Take the 2-minute tour ×
Super User is a question and answer site for computer enthusiasts and power users. It's 100% free, no registration required.

I'm trying to create a git alias that merges the currently checked out branch into the master branch. Specifically I'd want to quickly get my master branch get up to speed with what I'm working on. I've got the following:

[alias]
    co = checkout
    ff = !git co master && git merge work && git co work

However I'd like the alias to know which branch it was on and get back to it. I tried adding $1 but unfortunately I get a error on the last checkout in the alias:

# with
[alias]
    co = checkout
    ff = !git co master && git merge $1 && git co $1

> git ff work
Switched to branch 'master'
Already up-to-date.
error: pathspec 'work' did not match any file(s) known to git.

Anyone knows why it does this? (I'm on a Mac by the way)

share|improve this question
    
Related topic on stackoverflow though it doesn't answer the issue that I have. –  Spoike Jun 12 '12 at 12:15

2 Answers 2

up vote 5 down vote accepted

If you're going to use positional parameters in git aliases, be sure to specify sh -c. The following worked for me locally:

ff = !sh -c 'git checkout master && git merge "$1" && git checkout "$1"' -

The "why" relates to the way git parses the alias commands and is summed up in this gmane thread.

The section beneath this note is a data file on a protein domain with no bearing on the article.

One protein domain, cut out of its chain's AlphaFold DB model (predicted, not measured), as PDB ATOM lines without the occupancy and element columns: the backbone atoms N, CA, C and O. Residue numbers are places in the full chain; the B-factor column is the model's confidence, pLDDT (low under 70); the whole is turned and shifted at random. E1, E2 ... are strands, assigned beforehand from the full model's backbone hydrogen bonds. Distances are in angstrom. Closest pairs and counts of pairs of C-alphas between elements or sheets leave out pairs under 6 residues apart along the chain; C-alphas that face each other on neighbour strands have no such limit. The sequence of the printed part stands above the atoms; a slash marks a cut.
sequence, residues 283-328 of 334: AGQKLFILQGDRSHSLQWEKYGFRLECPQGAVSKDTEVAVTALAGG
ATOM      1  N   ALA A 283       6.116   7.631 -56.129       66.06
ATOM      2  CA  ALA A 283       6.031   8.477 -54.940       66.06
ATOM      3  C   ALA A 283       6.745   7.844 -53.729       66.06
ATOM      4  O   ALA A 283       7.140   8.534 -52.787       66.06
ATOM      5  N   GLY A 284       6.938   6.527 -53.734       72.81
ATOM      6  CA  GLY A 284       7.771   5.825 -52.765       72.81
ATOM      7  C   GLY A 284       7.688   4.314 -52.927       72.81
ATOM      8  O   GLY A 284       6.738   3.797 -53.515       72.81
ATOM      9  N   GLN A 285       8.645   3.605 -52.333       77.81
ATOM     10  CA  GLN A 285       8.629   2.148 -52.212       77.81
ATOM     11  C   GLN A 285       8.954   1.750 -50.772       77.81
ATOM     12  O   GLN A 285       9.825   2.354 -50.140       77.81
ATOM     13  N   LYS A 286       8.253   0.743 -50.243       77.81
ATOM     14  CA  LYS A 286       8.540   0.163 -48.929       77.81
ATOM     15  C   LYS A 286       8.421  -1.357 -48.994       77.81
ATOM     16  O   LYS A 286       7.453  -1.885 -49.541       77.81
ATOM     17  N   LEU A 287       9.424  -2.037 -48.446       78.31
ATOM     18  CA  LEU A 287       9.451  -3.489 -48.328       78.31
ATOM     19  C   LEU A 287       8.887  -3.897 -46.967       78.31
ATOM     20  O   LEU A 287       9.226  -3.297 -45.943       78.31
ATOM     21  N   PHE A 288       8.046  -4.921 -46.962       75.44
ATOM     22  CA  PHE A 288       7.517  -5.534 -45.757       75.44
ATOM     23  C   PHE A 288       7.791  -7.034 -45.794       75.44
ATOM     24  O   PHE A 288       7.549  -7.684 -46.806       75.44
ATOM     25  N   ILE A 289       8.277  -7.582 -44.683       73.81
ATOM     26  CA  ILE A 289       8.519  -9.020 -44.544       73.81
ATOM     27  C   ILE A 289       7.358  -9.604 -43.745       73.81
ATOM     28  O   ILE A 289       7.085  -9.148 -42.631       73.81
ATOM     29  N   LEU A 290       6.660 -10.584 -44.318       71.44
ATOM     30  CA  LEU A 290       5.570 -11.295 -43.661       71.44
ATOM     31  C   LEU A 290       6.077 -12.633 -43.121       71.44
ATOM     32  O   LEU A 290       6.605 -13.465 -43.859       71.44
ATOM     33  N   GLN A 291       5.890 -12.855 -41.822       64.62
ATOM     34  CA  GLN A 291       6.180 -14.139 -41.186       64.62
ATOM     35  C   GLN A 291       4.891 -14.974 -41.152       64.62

The - at the end of the command signals sh that option processing is finished. From man sh:

A -- signals the end of options and disables further option processing. Any arguments after the -- are treated as filenames and arguments. An argument of - is equivalent to --.

If it weren't present, it would introduce a bug in the alias, by treating $1 as an option on the sh command instead of as a positional argument. Consider this trivial example:

$ sh -c 'echo $1' foo          # equivalent to 'echo' without argument

$ sh -c 'echo $1' - foo        # will pass 'foo' to the string as $1
foo

In the first case, 'foo' was consumed by sh as an option. In the second, it's correctly interpreted as $1 on the string.

share|improve this answer
    
Works like a charm, thanks! –  Spoike Jun 13 '12 at 14:06
    
P.S. Why the dash at the end? –  Hari Karam Singh Sep 11 '13 at 16:58
    
@HariKaramSingh: Edited the answer with more information. –  Christopher Sep 11 '13 at 18:29

Here's a version with which you don't need to specify the current branch and can choose any target branch:

merge-into = !sh -c '_CURRENT_BRANCH=$(git symbolic-ref --short HEAD) && git checkout $1 && git merge $_CURRENT_BRANCH && git checkout $_CURRENT_BRANCH' -

Usage (from my-branch):

git merge-into master
share|improve this answer

Your Answer

 
discard

By posting your answer, you agree to the privacy policy and terms of service.

Not the answer you're looking for? Browse other questions tagged or ask your own question.